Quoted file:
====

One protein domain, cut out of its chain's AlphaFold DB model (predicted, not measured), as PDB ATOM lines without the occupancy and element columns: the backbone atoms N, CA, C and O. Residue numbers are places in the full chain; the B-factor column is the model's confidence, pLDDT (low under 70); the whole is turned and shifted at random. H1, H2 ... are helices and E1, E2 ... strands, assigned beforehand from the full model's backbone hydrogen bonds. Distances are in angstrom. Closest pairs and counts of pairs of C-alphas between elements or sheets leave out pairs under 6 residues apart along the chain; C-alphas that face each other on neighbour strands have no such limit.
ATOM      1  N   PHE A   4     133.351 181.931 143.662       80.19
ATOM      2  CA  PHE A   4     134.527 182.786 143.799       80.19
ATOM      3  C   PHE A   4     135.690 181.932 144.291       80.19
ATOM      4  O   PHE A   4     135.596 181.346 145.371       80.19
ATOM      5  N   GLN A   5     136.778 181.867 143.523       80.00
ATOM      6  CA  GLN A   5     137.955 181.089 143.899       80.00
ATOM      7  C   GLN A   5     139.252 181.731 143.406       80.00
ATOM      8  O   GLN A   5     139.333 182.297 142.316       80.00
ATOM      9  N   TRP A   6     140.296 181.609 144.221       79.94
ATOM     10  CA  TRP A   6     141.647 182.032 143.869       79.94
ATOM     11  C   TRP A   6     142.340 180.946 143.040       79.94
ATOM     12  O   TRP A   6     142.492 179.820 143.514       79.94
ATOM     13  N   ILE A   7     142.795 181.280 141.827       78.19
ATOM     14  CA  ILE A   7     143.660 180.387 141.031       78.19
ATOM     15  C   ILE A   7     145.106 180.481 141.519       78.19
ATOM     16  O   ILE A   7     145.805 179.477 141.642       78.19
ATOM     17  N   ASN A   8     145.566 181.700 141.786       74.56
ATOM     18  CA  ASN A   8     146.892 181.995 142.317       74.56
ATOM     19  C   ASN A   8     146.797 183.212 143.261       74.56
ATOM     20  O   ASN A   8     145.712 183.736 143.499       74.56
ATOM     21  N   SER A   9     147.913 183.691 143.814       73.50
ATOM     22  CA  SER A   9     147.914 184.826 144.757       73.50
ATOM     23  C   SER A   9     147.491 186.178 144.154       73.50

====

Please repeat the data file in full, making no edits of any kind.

One protein domain, cut out of its chain's AlphaFold DB model (predicted, not measured), as PDB ATOM lines without the occupancy and element columns: the backbone atoms N, CA, C and O. Residue numbers are places in the full chain; the B-factor column is the model's confidence, pLDDT (low under 70); the whole is turned and shifted at random. H1, H2 ... are helices and E1, E2 ... strands, assigned beforehand from the full model's backbone hydrogen bonds. Distances are in angstrom. Closest pairs and counts of pairs of C-alphas between elements or sheets leave out pairs under 6 residues apart along the chain; C-alphas that face each other on neighbour strands have no such limit.
ATOM      1  N   PHE A   4     133.351 181.931 143.662       80.19
ATOM      2  CA  PHE A   4     134.527 182.786 143.799       80.19
ATOM      3  C   PHE A   4     135.690 181.932 144.291       80.19
ATOM      4  O   PHE A   4     135.596 181.346 145.371       80.19
ATOM      5  N   GLN A   5     136.778 181.867 143.523       80.00
ATOM      6  CA  GLN A   5     137.955 181.089 143.899       80.00
ATOM      7  C   GLN A   5     139.252 181.731 143.406       80.00
ATOM      8  O   GLN A   5     139.333 182.297 142.316       80.00
ATOM      9  N   TRP A   6     140.296 181.609 144.221       79.94
ATOM     10  CA  TRP A   6     141.647 182.032 143.869       79.94
ATOM     11  C   TRP A   6     142.340 180.946 143.040       79.94
ATOM     12  O   TRP A   6     142.492 179.820 143.514       79.94
ATOM     13  N   ILE A   7     142.795 181.280 141.827       78.19
ATOM     14  CA  ILE A   7     143.660 180.387 141.031       78.19
ATOM     15  C   ILE A   7     145.106 180.481 141.519       78.19
ATOM     16  O   ILE A   7     145.805 179.477 141.642       78.19
ATOM     17  N   ASN A   8     145.566 181.700 141.786       74.56
ATOM     18  CA  ASN A   8     146.892 181.995 142.317       74.56
ATOM     19  C   ASN A   8     146.797 183.212 143.261       74.56
ATOM     20  O   ASN A   8     145.712 183.736 143.499       74.56
ATOM     21  N   SER A   9     147.913 183.691 143.814       73.50
ATOM     22  CA  SER A   9     147.914 184.826 144.757       73.50
ATOM     23  C   SER A   9     147.491 186.178 144.154       73.50